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I understand that a bitcoin wallet is nothing but a transaction record performed on the block chain.

How are transaction details updated in the decentralised block chain?

In a centralised system a transaction is based on the transaction record maintained in their centralised servers. For example A and B are connected to centralised C. When A initiates a transaction with B, C refers to its centralised database and verifies whether it is a valid transaction and permits the transaction based on the validation results. In other words, there is a central log for cross verification and debugging to settle issues when there is arbitration needed by any one of the two transacting parties.

But in decentralised transaction there is no centralised arbitrator. How is arbitration provided in case of a misplaced transaction?

In other words is there any confiscate mechanism to strip the owner of his bitcoins who is involve in illegal practices?

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  • How are arbitration resolved in case misplaced transaction. - same way any other dispute between humans is resolved – Caius Jard Mar 19 at 20:43
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I understand that bitcoin wallet is nothing but transaction record performed on block chain.

A bitcoin wallet stores keypairs, and allows the use to interact with the network by sending/receiving bitcoin transactions.

How are transaction details updated in decentralised block chain?

A 'full node' can be run by a user that wants to independently verify the state of the network for themselves. Each full node keeps their own local copy of the network state (blockchain history), and the nodes communicate new blocks and transactions to each other. By doing so, all of the nodes will come to agree upon the current network state, without the need for a central server.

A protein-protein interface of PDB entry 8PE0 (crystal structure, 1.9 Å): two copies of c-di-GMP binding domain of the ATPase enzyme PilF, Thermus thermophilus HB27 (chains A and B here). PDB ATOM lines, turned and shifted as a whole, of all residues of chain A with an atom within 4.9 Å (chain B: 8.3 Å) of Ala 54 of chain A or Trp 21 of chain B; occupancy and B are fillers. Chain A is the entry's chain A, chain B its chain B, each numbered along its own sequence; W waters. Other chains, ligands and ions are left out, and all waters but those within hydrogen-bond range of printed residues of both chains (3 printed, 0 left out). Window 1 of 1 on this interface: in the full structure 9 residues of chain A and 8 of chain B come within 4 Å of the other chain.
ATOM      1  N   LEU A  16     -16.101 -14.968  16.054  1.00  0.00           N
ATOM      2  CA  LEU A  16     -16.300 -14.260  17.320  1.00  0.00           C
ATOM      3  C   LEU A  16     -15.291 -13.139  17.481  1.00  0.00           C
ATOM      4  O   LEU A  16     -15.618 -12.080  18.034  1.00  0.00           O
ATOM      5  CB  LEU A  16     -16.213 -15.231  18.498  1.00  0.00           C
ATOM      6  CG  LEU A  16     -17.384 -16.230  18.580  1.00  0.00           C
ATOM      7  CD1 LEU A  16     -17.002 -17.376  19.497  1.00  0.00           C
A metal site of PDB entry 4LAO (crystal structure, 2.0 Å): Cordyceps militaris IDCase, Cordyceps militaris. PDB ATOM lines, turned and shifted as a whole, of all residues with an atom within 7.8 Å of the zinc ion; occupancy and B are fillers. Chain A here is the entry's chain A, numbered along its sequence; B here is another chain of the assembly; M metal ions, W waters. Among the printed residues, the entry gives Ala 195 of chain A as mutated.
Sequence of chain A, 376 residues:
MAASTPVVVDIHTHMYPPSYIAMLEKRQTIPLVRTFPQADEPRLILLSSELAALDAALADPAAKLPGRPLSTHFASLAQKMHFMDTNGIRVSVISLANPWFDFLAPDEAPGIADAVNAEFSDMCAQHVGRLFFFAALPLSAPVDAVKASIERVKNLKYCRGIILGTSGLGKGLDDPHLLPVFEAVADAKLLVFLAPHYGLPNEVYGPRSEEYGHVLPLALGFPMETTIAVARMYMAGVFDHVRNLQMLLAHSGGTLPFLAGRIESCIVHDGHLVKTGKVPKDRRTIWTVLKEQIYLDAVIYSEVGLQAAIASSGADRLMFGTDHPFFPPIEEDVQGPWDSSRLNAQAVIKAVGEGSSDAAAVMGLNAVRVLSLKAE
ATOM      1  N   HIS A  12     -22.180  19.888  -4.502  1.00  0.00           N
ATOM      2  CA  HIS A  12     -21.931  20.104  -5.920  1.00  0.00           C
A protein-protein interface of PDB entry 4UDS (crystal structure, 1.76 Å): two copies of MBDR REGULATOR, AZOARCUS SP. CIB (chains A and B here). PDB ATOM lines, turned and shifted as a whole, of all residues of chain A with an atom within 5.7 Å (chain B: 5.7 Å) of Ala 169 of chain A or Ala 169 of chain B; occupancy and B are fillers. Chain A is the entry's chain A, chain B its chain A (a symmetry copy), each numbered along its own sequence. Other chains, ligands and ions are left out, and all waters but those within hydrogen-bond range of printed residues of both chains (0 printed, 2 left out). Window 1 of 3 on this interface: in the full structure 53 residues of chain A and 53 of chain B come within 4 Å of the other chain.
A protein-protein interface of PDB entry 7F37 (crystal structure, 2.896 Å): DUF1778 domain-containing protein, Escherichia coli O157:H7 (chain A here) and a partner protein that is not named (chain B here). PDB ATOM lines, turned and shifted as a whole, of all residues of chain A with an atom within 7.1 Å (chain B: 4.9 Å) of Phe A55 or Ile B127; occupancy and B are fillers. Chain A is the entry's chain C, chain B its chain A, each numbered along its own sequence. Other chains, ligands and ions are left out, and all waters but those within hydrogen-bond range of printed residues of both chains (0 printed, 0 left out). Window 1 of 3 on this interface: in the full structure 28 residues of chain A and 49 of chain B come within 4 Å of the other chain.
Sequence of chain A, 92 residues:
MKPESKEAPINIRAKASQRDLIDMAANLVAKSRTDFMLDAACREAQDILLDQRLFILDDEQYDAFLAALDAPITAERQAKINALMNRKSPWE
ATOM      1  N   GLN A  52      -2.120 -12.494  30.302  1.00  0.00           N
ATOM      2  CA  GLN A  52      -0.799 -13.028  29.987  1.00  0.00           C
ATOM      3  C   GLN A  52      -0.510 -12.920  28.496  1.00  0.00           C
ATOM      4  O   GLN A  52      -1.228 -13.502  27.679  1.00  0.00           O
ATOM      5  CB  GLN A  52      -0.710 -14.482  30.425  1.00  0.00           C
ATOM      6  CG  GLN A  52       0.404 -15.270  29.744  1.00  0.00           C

How are arbitration resolved in case misplaced transaction.

Network nodes follow a set of rules (often called 'consensus rules'), that allow them all to arrive at the same conclusion about what the network state should be. In the event of conflicting blocks, the chain with the 'most work' is eventually ruled the valid chain.

In other words is there any confiscate mechanism to strip the owner of his bit coins who involve in illegal practices?

No.

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I understand that bitcoin wallet is nothing but transaction record performed on block chain.

Bitcoin wallet is mainly used for secure key management. But wallets also show transaction history associated with the addresses which are derived from keys or added as watch-only in the wallet.

How are transaction details updated in decentralised block chain?

I create a transaction, sign it and broadcast it using my node. It's relayed to other nodes and reaches mempool of most of the nodes in the network. Once miners include it in a block, the transaction gets confirmed. Each block mined after this increases the number of confirmations for my transaction.

Each block is validated by full nodes and invalid blocks are rejected.

In other words is there any confiscate mechanism to strip the owner of his bit coins who involve in illegal practices?